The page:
Iberdrola USA finalized its acquisition of UIL Holdings this week to create a new company, Avangrid, which will be listed on the New York Stock Exchange as AGR.

Iberdrola bought UIL for about $3 billion to offset losses closer to home in Europe, according to Reuters. Avangrid has about $30 billion in assets across 25 states. Regulated distribution utilities, like the ones UIL owns, offer a steady return in the face of variable energy policies and a sluggish economy in Spain.  

There are some synergies for the two utility companies, particularly in the regions they serve in the U.S. Iberdrola USA is already active as an owner of regulated distribution utilities in the Northeast, including Central Maine Power, Maine Natural Gas, Rochester Gas and Electric and New York State Electric & Gas. UIL is the parent company to United Illuminating Company in Connecticut, Berkshire Gas, Southern Connecticut Gas, and Connecticut Natural Gas.

The new company, however, has plans beyond just streamlining operations across the eight utilities. “We will be a leader in the transformation of the U.S. energy industry,” said James Torgerson, CEO of Avangrid (formerly UIL’s CEO), in a statement. "A new American energy giant has been born."

In a conversation about demonstration projects under New York’s Reforming the Energy Vision (REV) earlier this year, Laney Brown, director of smart grid at Avangrid, said that utilities need to be more adept.

She noted that Central Maine Power was the first utility in New England that was settling data on a daily basis using its advanced metering infrastructure. Avangrid’s New York utilities currently have smart meter plans in front of regulators that will be further defined next June in a follow-up filing related to REV. The utility has been able to leverage some of its own lessons learned about customer communications as well as benefits of smart meters from Maine for its upcoming projects in New York. Central Maine Power has also been working with Tendril for customer engagement.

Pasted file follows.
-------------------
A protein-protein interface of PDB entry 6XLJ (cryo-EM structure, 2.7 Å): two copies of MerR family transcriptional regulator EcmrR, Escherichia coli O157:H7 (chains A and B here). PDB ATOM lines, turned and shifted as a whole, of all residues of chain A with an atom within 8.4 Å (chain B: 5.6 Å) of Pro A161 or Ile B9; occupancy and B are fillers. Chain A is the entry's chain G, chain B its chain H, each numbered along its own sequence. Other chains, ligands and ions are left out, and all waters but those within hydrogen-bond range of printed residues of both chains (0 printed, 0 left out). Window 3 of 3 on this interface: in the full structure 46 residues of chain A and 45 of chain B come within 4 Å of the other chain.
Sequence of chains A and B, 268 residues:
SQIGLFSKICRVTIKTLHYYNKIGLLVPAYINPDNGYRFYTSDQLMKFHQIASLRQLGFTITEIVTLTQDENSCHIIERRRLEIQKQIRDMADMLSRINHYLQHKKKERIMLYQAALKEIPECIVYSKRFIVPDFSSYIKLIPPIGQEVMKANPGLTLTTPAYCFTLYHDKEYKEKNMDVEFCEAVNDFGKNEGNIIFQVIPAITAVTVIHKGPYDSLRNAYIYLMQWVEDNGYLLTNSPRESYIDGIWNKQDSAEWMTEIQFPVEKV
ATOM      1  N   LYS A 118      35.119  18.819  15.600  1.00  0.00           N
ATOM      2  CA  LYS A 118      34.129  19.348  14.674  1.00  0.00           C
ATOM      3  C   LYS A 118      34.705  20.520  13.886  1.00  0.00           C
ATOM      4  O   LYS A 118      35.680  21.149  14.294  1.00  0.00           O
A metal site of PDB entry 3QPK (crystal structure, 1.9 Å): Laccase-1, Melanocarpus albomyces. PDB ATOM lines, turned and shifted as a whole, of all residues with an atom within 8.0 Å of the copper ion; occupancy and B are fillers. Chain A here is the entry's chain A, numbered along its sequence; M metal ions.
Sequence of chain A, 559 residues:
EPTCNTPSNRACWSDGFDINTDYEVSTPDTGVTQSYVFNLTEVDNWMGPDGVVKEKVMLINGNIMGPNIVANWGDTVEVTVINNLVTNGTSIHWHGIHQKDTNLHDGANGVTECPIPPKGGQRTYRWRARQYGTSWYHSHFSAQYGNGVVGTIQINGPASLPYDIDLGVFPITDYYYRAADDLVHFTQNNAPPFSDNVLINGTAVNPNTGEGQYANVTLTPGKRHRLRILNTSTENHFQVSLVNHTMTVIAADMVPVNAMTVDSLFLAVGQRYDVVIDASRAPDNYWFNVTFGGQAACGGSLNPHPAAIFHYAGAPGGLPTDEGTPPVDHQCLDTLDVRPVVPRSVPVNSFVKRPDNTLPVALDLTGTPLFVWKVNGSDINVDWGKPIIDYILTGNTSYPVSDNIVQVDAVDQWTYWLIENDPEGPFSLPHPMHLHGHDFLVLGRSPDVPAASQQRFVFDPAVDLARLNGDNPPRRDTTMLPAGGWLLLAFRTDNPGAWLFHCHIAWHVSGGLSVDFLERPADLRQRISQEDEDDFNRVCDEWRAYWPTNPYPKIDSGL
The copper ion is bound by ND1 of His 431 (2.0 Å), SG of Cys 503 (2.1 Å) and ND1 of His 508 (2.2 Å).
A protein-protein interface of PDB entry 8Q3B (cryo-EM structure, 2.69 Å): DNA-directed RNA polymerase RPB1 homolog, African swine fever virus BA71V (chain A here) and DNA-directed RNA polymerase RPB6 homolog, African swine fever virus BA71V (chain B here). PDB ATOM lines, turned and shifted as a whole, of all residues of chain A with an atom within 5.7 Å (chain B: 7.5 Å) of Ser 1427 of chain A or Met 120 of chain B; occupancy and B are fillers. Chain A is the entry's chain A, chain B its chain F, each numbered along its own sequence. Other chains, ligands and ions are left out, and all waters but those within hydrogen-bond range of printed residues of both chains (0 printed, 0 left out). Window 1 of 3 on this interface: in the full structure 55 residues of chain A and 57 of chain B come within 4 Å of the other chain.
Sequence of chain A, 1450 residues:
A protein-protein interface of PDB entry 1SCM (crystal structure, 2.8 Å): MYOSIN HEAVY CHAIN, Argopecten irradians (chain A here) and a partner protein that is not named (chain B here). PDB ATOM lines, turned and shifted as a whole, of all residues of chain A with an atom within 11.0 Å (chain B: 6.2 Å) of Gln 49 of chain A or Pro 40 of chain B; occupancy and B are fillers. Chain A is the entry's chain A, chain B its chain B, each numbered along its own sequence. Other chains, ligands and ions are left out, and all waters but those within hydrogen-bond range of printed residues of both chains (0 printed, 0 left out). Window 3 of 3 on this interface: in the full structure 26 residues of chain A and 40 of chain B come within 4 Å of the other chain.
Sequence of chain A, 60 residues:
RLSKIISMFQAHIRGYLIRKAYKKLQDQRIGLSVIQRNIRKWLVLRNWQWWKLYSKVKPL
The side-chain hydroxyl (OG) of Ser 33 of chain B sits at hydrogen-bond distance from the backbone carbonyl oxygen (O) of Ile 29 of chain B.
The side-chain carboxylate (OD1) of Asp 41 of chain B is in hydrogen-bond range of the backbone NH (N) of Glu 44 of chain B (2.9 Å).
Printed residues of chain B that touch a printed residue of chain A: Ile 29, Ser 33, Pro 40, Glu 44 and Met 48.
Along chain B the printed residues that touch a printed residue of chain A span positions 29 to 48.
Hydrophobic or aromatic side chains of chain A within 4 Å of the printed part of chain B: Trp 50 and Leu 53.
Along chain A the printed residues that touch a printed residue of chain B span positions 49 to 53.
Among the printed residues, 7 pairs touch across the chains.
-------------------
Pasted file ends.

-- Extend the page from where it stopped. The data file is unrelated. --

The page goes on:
Brown has spoken about bringing innovation to the company, and not just to meet the objectives in New York around REV, which aims to transition utilities into platform providers for a distributed energy future. That could mean greater synergies across the utilities as there are lessons learned about leveraging smart meter data and integrating renewables.

In New York, for example, one of Avangrid’s key demonstration projects focuses on cutting the time and cost of interconnecting distributed resources. At the time the demo project was announced, Brown noted that within the past year, 40 percent of her company’s proposed distributed energy projects did not move forward because of slow or expensive grid-connection issues. 

Any process improvements or technological advancements gained through this demonstration project could likely serve all the utilities under Avangrid’s umbrella, and not just the ones in New York. UIL, for its part, announced earlier this year it was ready generate 10 megawatts of clean energy under Connecticut’s renewable energy goals.

Besides the distribution utility, Avangrid also includes Iberdrola Renewables, which is the second-largest wind producer in the U.S., with projects in 18 states, and Iberdrola Energy Holdings, which includes natural-gas storage and energy services.

Avangrid was trading at $37.80 per share at midday on Thursday.